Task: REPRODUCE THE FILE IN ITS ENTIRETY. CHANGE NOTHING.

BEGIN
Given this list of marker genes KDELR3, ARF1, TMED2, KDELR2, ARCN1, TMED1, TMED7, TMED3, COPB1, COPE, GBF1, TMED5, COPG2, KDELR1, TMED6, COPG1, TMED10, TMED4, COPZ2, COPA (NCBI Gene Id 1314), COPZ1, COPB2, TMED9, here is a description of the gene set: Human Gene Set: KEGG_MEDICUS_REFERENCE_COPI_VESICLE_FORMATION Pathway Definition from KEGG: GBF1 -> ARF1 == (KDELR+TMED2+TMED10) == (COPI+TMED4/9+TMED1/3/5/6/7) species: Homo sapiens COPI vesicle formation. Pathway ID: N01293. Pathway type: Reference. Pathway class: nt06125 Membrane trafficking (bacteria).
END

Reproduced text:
Given this list of marker genes KDELR3, ARF1, TMED2, KDELR2, ARCN1, TMED1, TMED7, TMED3, COPB1, COPE, GBF1, TMED5, COPG2, KDELR1, TMED6, COPG1, TMED10, TMED4, COPZ2, COPA (NCBI Gene Id 1314), COPZ1, COPB2, TMED9, here is a description of the gene set: Human Gene Set: KEGG_MEDICUS_REFERENCE_COPI_VESICLE_FORMATION Pathway Definition from KEGG: GBF1 -> ARF1 == (KDELR+TMED2+TMED10) == (COPI+TMED4/9+TMED1/3/5/6/7) species: Homo sapiens COPI vesicle formation. Pathway ID: N01293. Pathway type: Reference. Pathway class: nt06125 Membrane trafficking (bacteria).